Wednesday, April 23, 2014
Tuesday, April 22, 2014
We are starting a paper cutting project, and at this level, students have enough dexterity and responsibility to handle pen knives. With great power comes great responsibility. Here is how I deal with this dangerous tool in my classroom.
First, I scare them a bit. I tell them the only time I ever had a student go to the hospital because of something going wrong in my classroom was when a student violated the only real rule with using a pen knife:
DON'T CUT TOWARDS YOUR SELF.
You entered with 10 fingers and want to leave with all them? Don't violate this rule.
|Don't let this happen to you...|
1. Don't cut towards yourself.
2. Always have protective cap on when traveling around the room.
3. When we are cleaning up, I have to see all 30 back in their storage rack or no one leaves.
4. Always use a cutting board underneath.
|My handmade storage rack.|
|Knives with caps|
After we go over this, I do a demo which includes the cutting challenges I think they need to pass in order to successfully complete their designs. I also show them how to maintain the knife, in case the blade falls out.
1. Cutting a straight line.
2. Cutting a curvy/wavy line.
3. Cutting out a free form shape.
4. Cutting out a shape near another shape, but with a sliver of paper dividing them.
5. Cutting out a shape within a shape, using "paper bridges" to hold the shape in place.
|the Cutting Challenge on a scrap of paper.|
I also am proud to say after 10 years of teaching art, I finally upgraded my knife from beyond the el cheapo student grade to a fancy ergonomic version. It includes blade storage and anti roll bump! Woo Hoo!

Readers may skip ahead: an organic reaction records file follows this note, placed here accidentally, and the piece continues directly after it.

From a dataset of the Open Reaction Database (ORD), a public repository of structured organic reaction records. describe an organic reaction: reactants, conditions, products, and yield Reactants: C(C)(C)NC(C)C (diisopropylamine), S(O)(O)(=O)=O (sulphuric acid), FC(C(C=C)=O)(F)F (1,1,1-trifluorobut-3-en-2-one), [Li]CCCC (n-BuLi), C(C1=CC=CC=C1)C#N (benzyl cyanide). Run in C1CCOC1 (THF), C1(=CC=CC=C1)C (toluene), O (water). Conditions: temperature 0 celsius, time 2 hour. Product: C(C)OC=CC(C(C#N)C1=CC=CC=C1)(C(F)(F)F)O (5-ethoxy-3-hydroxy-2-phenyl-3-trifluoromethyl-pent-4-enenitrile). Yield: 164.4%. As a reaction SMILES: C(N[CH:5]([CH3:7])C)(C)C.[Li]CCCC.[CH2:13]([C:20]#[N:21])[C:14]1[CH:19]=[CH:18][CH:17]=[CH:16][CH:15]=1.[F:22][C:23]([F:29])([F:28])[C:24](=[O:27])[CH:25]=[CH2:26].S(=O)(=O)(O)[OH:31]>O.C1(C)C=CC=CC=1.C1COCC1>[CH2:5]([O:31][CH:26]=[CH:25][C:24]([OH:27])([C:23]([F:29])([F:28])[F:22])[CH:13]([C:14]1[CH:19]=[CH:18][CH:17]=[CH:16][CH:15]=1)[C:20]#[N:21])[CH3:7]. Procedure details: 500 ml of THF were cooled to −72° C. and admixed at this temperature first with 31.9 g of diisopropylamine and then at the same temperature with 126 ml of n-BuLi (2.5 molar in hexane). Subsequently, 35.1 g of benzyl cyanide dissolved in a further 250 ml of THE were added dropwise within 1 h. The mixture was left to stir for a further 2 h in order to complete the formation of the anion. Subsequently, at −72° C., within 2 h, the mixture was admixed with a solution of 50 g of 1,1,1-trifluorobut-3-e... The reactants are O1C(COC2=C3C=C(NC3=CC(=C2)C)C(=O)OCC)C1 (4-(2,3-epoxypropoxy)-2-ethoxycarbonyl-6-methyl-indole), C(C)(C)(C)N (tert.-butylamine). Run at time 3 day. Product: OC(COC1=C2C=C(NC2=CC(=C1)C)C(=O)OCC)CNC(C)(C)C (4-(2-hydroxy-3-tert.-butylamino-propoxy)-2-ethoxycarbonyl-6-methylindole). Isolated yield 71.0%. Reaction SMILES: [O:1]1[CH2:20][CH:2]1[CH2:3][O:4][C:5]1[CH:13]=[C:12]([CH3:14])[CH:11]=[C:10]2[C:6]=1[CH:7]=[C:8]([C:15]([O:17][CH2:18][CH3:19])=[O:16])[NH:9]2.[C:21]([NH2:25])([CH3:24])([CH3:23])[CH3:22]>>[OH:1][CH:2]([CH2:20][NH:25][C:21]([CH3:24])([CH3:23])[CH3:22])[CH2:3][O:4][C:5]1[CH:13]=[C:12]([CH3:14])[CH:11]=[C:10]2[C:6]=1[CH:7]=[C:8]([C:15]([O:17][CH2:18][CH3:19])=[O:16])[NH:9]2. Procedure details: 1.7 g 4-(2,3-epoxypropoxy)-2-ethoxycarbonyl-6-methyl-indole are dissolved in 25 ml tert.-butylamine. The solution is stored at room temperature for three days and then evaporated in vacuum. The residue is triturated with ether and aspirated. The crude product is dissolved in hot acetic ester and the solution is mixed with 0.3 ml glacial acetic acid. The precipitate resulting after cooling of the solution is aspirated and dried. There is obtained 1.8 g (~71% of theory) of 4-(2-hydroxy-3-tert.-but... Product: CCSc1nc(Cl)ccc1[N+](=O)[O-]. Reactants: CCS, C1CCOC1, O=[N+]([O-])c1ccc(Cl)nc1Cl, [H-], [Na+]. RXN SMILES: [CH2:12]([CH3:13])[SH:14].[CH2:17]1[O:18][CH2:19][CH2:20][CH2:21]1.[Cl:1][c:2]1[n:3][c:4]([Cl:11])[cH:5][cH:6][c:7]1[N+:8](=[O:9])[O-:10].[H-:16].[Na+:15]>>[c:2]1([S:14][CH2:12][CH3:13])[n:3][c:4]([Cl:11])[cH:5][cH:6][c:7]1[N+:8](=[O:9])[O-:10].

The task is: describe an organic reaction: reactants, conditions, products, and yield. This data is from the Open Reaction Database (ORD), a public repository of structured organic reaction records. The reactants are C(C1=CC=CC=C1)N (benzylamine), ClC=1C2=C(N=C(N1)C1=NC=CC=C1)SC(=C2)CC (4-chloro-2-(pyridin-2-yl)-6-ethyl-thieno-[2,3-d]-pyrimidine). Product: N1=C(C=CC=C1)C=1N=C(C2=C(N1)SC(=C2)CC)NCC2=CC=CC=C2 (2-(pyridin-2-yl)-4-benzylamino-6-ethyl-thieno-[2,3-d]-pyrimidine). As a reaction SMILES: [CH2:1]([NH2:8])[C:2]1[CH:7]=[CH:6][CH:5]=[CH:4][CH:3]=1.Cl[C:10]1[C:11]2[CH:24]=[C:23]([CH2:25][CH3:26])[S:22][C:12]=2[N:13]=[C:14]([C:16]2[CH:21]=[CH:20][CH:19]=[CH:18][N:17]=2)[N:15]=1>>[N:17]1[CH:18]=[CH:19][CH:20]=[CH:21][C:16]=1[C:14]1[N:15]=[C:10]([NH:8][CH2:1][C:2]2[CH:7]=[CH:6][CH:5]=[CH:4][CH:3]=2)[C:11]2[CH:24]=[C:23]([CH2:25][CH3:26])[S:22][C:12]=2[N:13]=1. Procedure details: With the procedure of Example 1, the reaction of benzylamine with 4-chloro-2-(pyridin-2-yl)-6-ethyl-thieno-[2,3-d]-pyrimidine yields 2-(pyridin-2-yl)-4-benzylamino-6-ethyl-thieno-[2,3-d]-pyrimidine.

Wednesday, April 16, 2014
Just as Newsweek publishes a story on the disappearing reef, my students endeavor to paint in the blacklight, focusing on coral reefs.the project starts with coloring pages of coral reefs as reference, so students can see the shapes of coral, tropical fish, etc. Here are a few of the pages they used.
Next, students used fluorescent tempera paints to fill in the animals, coral and sand. Regular black and blue tempera was used as outlining and water.
Thursday, April 10, 2014
The Four Freedoms Poster Project is based on the artwork of Norman Rockwell. The artwork of Norman Rockwell is based on the 1941 State of the Union Speech by FDR.
Commonly known as the Four Freedoms Speech, Roosevelt outlined four essential human freedoms in the speech.
"In the future days, which we seek to make secure, we look forward to a world founded upon four essential human freedoms.
The first is freedom of speech and expression—everywhere in the world.
The second is freedom of every person to worship God in his own way—everywhere in the world.
The third is freedom from want—which, translated into world terms, means economic understandings which will secure to every nation Ca healthy peacetime life for its inhabitants—everywhere in the world.
The fourth is freedom from fear—which, translated into world terms, means a world-wide reduction of armaments to such a point and in such a thorough fashion that no nation will be in a position to commit an act of physical aggression against any neighbor—anywhere in the world.That is no vision of a distant millennium. It is a definite basis for a kind of world attainable in our own time and generation. That kind of world is the very antithesis of the so-called new order of tyranny which the dictators seek to create with the crash of a bomb."—Franklin D. Roosevelt, excerpted from the State of the Union Address to the Congress, January 6, 1941
Tuesday, April 1, 2014
Friday, March 28, 2014
Started on our clay whistles a while back, and now we are on glazing. I will add photos of finished projects next week.
Every year, the ceramics project is one of the more science driven projects. We have evaporation, cooling, vitrification, heat, transformation, such an amazing array of components coming together to make beautiful art.